Planning. This section is for long-range planning. Things that I want to have happen but aren't likely to occur in the next session will go here. The overall plot of the campaign, along with notes on how to keep it on track in light of whatever unexpected things the PCs have been doing. World events outside of the PCs' control. Other potential story arcs and sub-plots. Worldbuilding information that hasn't been revealed yet (so it can still be changed if necessary). This section is likely to be the most chaotic, but it's also the place I'm likely to spend most of my time when I'm not prepping for an immediate game. This is the meat and potatoes of my personal gaming experience—the part that I enjoy the most as a gamemaster.
Supplies. Notebook paper, graph paper, empty sheet protectors, a couple of empty slash pockets, and a pouch containing enough pencils for all of my players and myself, a set of dice, and some blank note cards.


Yes, I spend a lot of time on my prep work, but it's the part of the game I enjoy the most, so that's okay.

tilt
07-01-2010, 02:18 PM
thats damn impressive... I'm more of the improvise and adapt type GM *lol*

NeonKnight
07-01-2010, 03:07 PM
Well, first question: What Version are we talking here?

1rst & 2nd D&D, Stat Blocks were sooooooooooooooooo easy (Orc: AC 7; HP 8; #AT 1; THACO 19; DMG 1d8+1) Sooooooooooooo Easy.

Then Came 3rd Edition with it's BIG ASS TAKE UP THREE PAGES FOR SOME MONSTERS STAT BLOCKS!

ORC; War1, Med Humanoid (Orc)
HD 1d8+1 (5hp); Init +1; Speed 30
AC 13 (+3 studded leather armor), touch 10, flat-footed 13
Base Attack/Grapple: +1/+4
Attack: Falchion +4 melee (2d4+4/18-20) or javelin +1 ranged (1d6+3)
Full Attack: Falchion +4 melee (2d4+4/18-20) or javelin +1 ranged (1d6+3)
Space/Reach: 5 ft./5 ft.
SA—; SQ: Darkvision 60 ft., light sensitivity
Saves: Fort +3, Ref +0, Will -2
Abilities: Str 17, Dex 11, Con 12, Int 8, Wis 7, Cha 6
Skills: Listen +1, Spot +1; Feats: Alertness

*Phew!!*

Finally in 4th Edition Stat blocks are again, somewhat large, but not the huge monstrosities of the previous edition:

Orc Raider
Medium natural humanoid, orc
Level 3 Skirmisher XP 150
Initiative +5 Senses Perception +1; low-light vision
HP 46; Bloodied 23
AC 17; Fortitude 15, Reflex 14, Will 12
Speed 6 (8 while charging)
Basic Melee: Greataxe (standard, at-will) Weapon
+8 vs AC; 1d12+3 damage (crit 1d12+15).
Ranged Handaxe (standard, at-will) Weapon
Ranged 5/10; +7 vs AC; 1d6+3 damage.
Melee Warrior's Surge (standard, usable only while bloodied, encounter) Healing, Weapon
The orc raider makes a melee basic attack, spends a healing surge, and regains 10 hit points..
Killer’s Eye
When making a ranged attack, the orc raider ignores cover and concealment (but not total concealment) if the target is within 5 squares of it.
Alignment Chaotic evil Languages Common, Giant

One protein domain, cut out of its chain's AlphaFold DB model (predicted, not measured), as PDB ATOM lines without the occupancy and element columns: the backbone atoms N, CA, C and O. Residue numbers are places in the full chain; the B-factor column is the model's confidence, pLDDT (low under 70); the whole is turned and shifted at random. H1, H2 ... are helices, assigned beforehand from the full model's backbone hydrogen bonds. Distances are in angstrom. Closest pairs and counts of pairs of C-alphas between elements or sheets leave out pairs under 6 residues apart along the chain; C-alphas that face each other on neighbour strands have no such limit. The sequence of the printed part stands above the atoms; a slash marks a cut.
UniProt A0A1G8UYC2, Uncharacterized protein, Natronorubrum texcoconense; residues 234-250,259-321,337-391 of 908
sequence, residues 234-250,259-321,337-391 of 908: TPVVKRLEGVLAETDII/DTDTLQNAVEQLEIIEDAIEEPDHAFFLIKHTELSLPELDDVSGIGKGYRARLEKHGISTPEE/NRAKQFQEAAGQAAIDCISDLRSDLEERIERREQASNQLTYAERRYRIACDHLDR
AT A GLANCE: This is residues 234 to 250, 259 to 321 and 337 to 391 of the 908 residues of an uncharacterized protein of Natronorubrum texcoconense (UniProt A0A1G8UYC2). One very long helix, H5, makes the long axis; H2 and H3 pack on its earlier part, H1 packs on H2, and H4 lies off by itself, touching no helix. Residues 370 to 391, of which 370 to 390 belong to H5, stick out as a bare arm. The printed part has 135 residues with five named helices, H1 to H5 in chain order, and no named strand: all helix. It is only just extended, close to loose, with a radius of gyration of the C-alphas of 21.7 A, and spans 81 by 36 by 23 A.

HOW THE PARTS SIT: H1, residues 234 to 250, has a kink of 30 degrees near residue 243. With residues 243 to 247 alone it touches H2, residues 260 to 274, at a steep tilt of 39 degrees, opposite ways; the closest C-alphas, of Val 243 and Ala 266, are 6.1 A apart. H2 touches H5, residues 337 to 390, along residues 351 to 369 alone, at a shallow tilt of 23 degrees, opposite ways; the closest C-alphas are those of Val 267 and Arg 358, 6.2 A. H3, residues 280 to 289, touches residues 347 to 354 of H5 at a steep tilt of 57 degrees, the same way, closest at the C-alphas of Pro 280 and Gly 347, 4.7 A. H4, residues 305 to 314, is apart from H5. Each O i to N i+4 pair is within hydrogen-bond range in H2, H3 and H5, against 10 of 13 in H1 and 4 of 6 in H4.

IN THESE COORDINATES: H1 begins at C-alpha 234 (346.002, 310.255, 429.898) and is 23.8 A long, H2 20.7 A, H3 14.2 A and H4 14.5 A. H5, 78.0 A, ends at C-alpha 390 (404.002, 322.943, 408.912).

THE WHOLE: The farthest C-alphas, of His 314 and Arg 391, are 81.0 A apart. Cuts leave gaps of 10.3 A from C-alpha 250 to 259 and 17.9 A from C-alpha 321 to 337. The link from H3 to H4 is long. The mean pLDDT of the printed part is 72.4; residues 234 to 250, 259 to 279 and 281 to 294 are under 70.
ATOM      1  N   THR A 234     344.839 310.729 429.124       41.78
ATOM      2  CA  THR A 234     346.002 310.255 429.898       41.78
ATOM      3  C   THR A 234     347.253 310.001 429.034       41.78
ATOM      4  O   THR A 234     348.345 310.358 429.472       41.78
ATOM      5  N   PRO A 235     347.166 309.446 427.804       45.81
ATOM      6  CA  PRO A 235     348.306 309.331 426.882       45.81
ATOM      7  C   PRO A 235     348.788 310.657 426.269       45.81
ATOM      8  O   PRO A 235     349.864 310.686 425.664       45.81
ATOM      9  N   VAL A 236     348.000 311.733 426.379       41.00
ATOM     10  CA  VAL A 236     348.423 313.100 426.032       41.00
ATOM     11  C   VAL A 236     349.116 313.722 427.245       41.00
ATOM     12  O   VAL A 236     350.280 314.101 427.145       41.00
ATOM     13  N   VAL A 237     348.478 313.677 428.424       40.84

Skills Endurance +8, Intimidate +5
Str 17 (+4) Dex 15 (+3) Wis 10 (+1)
Con 14 (+3) Int 8 (0) Cha 9 (0)
Equipment: greataxe , handaxe x4, leather armor .

Still a bit big compared to 1rst/2nd but.....for some monsters a lot more controllable.

With that known, Most encounters in 4th can be written on a single sheet of Letter (A4) paper, double sided at times, with all the relevant info (stats, monsters, encounter map, etc).

But then I am a bit of a control freak when it comes to my games. With the new minis from WotC, they all come with little cards with all their stats on them. Speaking of which I am SOooooooooooooooo glad I got my hands on this bad boy:)

http://www.shopofmagic.com/index.php?option=com_content&view=article&id=173:new-dad-miniatures-huge-figure-in-june&catid=39:product-spotlight&Itemid=58

Fuse
07-01-2010, 03:11 PM
Thanks for the suggestions guys. I do have another slight issue though.
I am without a DM's guide or screen.. which isn't really that big a deal I suppose, but to make the game run smoother it would surely help.
Haha, it's funny because the books I do have - don't match. I have a 3e monster manual and a 2e players handbook. Meh, go figure. I haven't played enough 3e to be comfortable enough to DM a 3e game.

Long story short, along the way all the other books I acquired have been stolen or lost.

Anyway, I'm not sure if it's an issue, but if someone knows of a place where I can get a printable DM screen for 2e that would be great. I don't even care if it's some home-brew thing. Otherwise it's time to hit up ebay for some books :D

Thank you, fellow dungeon crawlers.

Midgardsormr
07-01-2010, 03:45 PM
thats damn impressive... I'm more of the improvise and adapt type GM *lol*

Well that's just the thing: With the style of prep that I use, I can wing it much more successfully if the players do something unexpected. Although my anticipated session is very tightly scripted, I have enough information available that if the PCs go off the rails, I can adapt and keep the game running with a minimum of fuss. Since I started this system, I've only had to halt the game for planning a couple of times. At least one of those was because I was using an experimental home-brew system that wasn't working the way I had intended (and it never did—near total failure), so it shouldn't even really count.